Top /r/MachineLearning Posts, December: OpenAI Universe; Deep Learning MOOC For Coders; Musk: Tesla Gets Awesome-er

OpenAI Universe; Deep Learning For Coders—18 hours of lessons for free; Elon Musk on Twitter: Tesla Autopilot vision neural net now working well; Apple to Start Publishing AI Research; Duolingo's "half-life regression" method for modeling human memory

December on /r/MachineLearning brought us OpenAI's Universe, a Deep Learning MOOC for coders, Elon Musk trumpeting Tesla's autopilot functionality, Apple's decision to get back to innovating and participating in open research, and language learning's revolution of "a new statistical model."

The top 5 /r/MachineLearning posts of the past month are:

1. OpenAI Universe

OpenAI has released Universe, a platform for training an AI's general intelligence "across the world's supply of games, websites and other applications." From the OpenAI blog post:

Universe allows an AI agent to use a computer like a human does: by looking at screen pixels and operating a virtual keyboard and mouse. We must train AI systems on the full range of tasks we expect them to solve, and Universe lets us train a single agent on any task a human can complete with a computer.

OpenAI Universe

One can't help but comment on the ease of entry into "artificial intelligence" these days. The "let us help you help us" model of AI training-slash-research is poised to (hopefully) pay dividends moving forward.

2. Deep Learning For Coders—18 hours of lessons for free

Are you a coder interested in learning Deep Learning? This course may be for you.

Deep Learning MOOCWelcome to's 7 week course, Practical Deep Learning For Coders, Part 1, taught by Jeremy Howard (Kaggle's #1 competitor 2 years running, and founder of Enlitic). Learn how to build state of the art models without needing graduate-level math—but also without dumbing anything down. Oh and one other thing... it's totally free!

3. Elon Musk on Twitter: Tesla Autopilot vision neural net now working well. Just need to get a lot of road time to validate in a wide range of environments.

Musk PSA: Tesla gets more awesome, neural nets are better drivers than you.

Musk tweet

This is merely a link to a tweet (shown above). Nothing more. Move along...

4. Apple to Start Publishing AI Research

This is a link to a Bloomberg article on Apple's decision to start publishing Deep Learning related research, in an attempt to accelerate the state of the technology. Why now?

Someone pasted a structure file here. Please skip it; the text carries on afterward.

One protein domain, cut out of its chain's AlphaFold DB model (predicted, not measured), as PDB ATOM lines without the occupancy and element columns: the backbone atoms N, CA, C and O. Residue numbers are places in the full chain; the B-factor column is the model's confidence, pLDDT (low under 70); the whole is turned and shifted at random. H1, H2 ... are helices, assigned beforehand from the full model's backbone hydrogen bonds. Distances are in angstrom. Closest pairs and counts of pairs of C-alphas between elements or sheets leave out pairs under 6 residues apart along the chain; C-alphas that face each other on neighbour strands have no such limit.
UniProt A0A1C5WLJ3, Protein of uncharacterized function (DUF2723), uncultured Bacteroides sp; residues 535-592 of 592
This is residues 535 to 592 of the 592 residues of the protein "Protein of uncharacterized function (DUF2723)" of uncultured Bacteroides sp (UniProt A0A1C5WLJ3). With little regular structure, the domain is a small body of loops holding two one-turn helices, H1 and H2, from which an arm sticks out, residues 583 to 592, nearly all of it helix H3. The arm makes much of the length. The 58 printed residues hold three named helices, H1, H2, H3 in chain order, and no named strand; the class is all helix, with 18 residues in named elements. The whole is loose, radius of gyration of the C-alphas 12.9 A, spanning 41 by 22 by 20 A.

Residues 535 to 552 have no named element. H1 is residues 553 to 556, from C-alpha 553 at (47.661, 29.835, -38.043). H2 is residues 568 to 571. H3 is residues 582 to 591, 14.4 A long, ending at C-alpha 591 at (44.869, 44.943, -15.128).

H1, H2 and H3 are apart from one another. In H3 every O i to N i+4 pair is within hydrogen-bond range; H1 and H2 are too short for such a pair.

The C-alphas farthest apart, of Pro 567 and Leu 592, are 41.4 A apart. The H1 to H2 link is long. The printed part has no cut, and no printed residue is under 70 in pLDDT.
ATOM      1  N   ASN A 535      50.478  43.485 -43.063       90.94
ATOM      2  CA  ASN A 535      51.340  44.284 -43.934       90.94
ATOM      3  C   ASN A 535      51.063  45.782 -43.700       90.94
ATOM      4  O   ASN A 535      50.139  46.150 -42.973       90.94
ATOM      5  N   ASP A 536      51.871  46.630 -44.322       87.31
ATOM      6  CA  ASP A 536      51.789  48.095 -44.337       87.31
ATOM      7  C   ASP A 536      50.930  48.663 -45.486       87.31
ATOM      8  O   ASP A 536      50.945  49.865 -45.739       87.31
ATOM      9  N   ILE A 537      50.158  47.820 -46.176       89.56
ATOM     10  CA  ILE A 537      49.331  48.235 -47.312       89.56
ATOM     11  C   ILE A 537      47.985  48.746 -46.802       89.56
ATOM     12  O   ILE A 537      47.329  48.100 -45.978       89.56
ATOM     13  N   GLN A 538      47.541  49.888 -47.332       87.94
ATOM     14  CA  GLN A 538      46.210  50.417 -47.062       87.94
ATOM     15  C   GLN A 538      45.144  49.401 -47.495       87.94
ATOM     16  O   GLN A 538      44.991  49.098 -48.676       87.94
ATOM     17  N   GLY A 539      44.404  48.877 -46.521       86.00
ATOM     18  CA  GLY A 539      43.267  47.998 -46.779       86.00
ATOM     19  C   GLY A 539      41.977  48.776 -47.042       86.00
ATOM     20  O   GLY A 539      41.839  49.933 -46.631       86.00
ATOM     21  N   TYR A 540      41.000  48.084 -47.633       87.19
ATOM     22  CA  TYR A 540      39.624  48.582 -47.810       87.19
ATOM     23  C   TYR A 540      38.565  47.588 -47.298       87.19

Researchers say among the reasons Apple has failed to keep pace is its unwillingness to allow its AI engineers to publish scientific papers, stymieing its ability to feed off wider advances in the field.

There has been a feeling that Apple may be losing its innovative edge, and contributing back to the research community, and being able to take advantage of the research of others in return -- and be a more appealing place of employ for research-oriented potential employees -- may help reverse either this feeling or the underlying reality.

The short article also mentions the numerous AI startups that Apple has acquired recently, including Seattle's Turi.

5. Duolingo's "half-life regression" method for modeling human memory

This is a link to a Duolingo blog post titled "How we learn how you learn." It's an insight into how the language-learning website makes use of data.

[W]e're serious about taking a scientific, data-driven approach to all of our products, and about sharing what we learn with the world. In this post, we'll take a look at the science behind the Duolingo skill strength meter, which we published in an Association of Computational Linguistics article earlier this year...

Duolingo Weak Skills

The post outlines Duolingo's half-life regression statistical model (which is also covered in the cited paper.

Through our research, we invented a new statistical model we call half-life regression (HLR), inspired by other methods used in "big data" like logistic regression, but using an exponential probability function...

The treatment in the blog post is nearly math-less, and gives a plain English overview, which can be elaborated on, if desired, by reading the accompanying paper.